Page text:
Titus Livius (Livy), The History of Rome, Book 24 (ed. Frank Gardener Moore, Professor Emeritus in Columbia University), chapter 10 (search)
xxiv. 1. with Publius Decius for the Gallic war, thus, later on,For 272 B.C. Papirius and Carvilius against the Samnites and Bruttians and the people of Lucania and of Tarentum. Marcellus was made consul in his absence, being with the army; for Fabius, who was present and himself conducted the election, his consulship was continued. The times and the straits of war and danger to the existence of the state deterred any one from searching for a precedent for that,I.e., immediate reëlection, which a plebiscite of 217 B.C. had made legal for the duration of the war in Italy; cf. XXVII. vi. 7 f. and from suspecting the consul of greed for power. On the contrary they praised his high-mindedness, in that, knowing the state had need of a great commander, and that he was himself undoubtedly that man, he counted his own unpopularity, should any be the consequence, as of less moment than the advantage of the state. X. On the day on which the consuls entered upon office th
Titus Livius (Livy), The History of Rome, Book 26 (ed. Frank Gardner Moore, Professor Emeritus in Columbia University), chapter 39 (search)
e the wind dropped entirely and the enemy came in sight, with the result that time enough was left to take down the riggingCf. XXI. xlix. 11. and to get the oarsmen and soldiers ready for the battle that was imminent. seldom have regular fleets ever clashed with such spirit, since they were fighting for a greater issue than themselves. the Tarentines, having regained their city from the Romans after almost a hundred years,In reality only 62 years since its capture by the Romans, 272 B.C. fought to free the citadel as well, in the hope that they would cut off the enemy's supplies also, if by a naval battle they should deprive them of their command of the sea; the Romans, in order to show by keeping their hold upon the citadel that Tarentum had been lost, not by force and courage, but by treachery and a surprise. accordingly after the signal had been given on both sides, and they had encountered each otherB.C. 210 with their beaks and did not reverse their motion w
Titus Livius (Livy), The History of Rome, Book 31 (ed. Evan T. Sage, Ph.D. Professor of Latin and Head of the Department of Classics in the University of Pittsburgh), chapter 3 (search)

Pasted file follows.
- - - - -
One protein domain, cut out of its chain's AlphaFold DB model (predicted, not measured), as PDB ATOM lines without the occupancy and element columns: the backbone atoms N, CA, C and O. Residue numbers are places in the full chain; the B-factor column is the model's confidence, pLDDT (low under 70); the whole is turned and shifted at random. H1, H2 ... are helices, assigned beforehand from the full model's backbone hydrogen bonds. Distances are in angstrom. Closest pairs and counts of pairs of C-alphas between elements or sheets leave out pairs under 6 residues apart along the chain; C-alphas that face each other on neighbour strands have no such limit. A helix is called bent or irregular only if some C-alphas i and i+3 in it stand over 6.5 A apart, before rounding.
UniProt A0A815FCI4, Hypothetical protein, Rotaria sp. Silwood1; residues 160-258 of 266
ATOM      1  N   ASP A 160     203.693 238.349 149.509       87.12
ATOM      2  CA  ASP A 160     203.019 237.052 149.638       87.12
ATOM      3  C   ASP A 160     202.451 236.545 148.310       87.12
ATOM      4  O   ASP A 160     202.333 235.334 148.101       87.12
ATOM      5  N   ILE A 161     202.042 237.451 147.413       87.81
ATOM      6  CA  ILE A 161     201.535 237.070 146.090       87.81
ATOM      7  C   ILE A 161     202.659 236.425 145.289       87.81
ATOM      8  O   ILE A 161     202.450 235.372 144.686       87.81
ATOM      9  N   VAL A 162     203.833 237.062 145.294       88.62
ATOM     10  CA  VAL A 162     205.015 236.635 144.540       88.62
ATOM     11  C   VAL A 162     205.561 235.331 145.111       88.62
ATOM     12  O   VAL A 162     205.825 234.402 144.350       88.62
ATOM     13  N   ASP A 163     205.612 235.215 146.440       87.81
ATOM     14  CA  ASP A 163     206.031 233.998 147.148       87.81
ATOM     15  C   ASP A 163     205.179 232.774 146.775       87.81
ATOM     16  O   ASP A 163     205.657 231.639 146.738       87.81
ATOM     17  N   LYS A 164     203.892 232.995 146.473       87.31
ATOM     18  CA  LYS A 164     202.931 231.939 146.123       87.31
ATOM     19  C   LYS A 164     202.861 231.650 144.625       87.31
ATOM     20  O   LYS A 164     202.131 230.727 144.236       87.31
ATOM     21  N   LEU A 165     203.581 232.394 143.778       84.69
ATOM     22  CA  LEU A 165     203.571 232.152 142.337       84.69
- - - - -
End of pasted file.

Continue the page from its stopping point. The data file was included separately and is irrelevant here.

o deliver messages to independent states, to determine the form of government of a new province, etc., or military assistants to commanders in the field. Aurelius belonged to the former class, but had either assumed or been assigned military duties as well. met him and informed him what mighty armies, what a great number of ships the king had assembled, and in what fashion he was rousing men to armed revolt, not only in all the cities of the mainland but in the islands as well, partly by visiting them in person, partly through his agents; and the two agreed that the Romans must undertake the war with greater vigour, lest while they delayed Philip should venture to do what PyrrhusKing Pyrrhus of Epirus had been summoned to aid Tarentum during the war between that city and Rome (281- 272 B.C.) and had invaded Italy. before him had done, with a considerably less powerful empire, and that Aurelius should forward this information in writing to the consuls and senate.
Titus Livius (Livy), The History of Rome, Book 31 (ed. Evan T. Sage, Ph.D. Professor of Latin and Head of the Department of Classics in the University of Pittsburgh), chapter 7 (search)
pirusEpirus, in north-western Greece and adjacent to Macedonia, was the home of Pyrrhus. has alwaysB.C. 200 been and is to-day a mere appendage to the Macedonian empire. Philip has under his control the whole of the Peloponnesus and Argos itself, famed not so much in ancient story as for the death of Pyrrhus.The ancient city of Argos is less important, to Sulpicius, for the traditions that gathered around it than for the reason that Pyrrhus met his death in a street-fight there about 272 B.C. Now compare our situation: How much more prosperous was Italy, how much greater her resources; her leaders alive, so many armies intact, which the Punic war later destroyed. Yet when Pyrrhus attacked he shattered her at a blow and came a conqueror almost to the gates of Rome!For rhetorical effect Sulpicius magnifies somewhat the importance of Pyrrhus's early victories and neglects to mention the final Roman victory. Pyrrhus did defeat the Romans in several battles and did win the sup
J. B. Greenough, G. L. Kittredge, Select Orations of Cicero , Allen and Greenough's Edition., Chapter 1 (search)
art if anybody could have done it. fuisse, sc. commercium. referri, be entered, has for subject pretio . . . abalienasse. rebus istis, things of that sort. apud illos, i.e. the Greeks generally. The cities referred to in this section were all centres of Greek art or celebrated for the possession of some masterpiece. Reginos: Rhegium, Reggio, was a very ancient Greek city at the point of Italy nearest Sicily. It was a colony of Chalcis, probably founded in the eighth century B.C., and became a Roman municipium after the Social War, B.C. 91-90. merere velle, would take. illa, that famous. Tarentinos: Tarentum was the largest Greek city in Italy, a colony of Sparta, founded in the eighth century B.C., subjugated by Rome just after the invasion of Pyrrhus, B.C. 272. Cnidios . . . Coos: observe the chiasm. buculam: the celebrated bronze cow of Myron. longum est, it would be tedious: § 522, a (311, c) ; B. 304, 3 ; G. 254, R.1 ; H. 525, 2 (476,5); H.-B. 582, 3, b.